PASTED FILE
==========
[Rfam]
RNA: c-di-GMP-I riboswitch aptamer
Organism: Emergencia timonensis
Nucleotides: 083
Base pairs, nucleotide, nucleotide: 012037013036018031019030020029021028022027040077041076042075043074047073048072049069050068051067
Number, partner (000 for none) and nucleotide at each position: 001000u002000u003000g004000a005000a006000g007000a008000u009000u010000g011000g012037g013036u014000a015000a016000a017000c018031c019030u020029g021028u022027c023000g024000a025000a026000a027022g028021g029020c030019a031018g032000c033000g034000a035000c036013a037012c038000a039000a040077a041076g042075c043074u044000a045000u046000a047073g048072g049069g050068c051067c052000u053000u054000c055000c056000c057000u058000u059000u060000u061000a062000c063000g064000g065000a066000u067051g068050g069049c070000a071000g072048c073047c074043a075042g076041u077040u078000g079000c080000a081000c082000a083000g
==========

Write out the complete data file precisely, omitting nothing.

[Rfam]
RNA: c-di-GMP-I riboswitch aptamer
Organism: Emergencia timonensis
Nucleotides: 083
Base pairs, nucleotide, nucleotide: 012037013036018031019030020029021028022027040077041076042075043074047073048072049069050068051067
Number, partner (000 for none) and nucleotide at each position: 001000u002000u003000g004000a005000a006000g007000a008000u009000u010000g011000g012037g013036u014000a015000a016000a017000c018031c019030u020029g021028u022027c023000g024000a025000a026000a027022g028021g029020c030019a031018g032000c033000g034000a035000c036013a037012c038000a039000a040077a041076g042075c043074u044000a045000u046000a047073g048072g049069g050068c051067c052000u053000u054000c055000c056000c057000u058000u059000u060000u061000a062000c063000g064000g065000a066000u067051g068050g069049c070000a071000g072048c073047c074043a075042g076041u077040u078000g079000c080000a081000c082000a083000g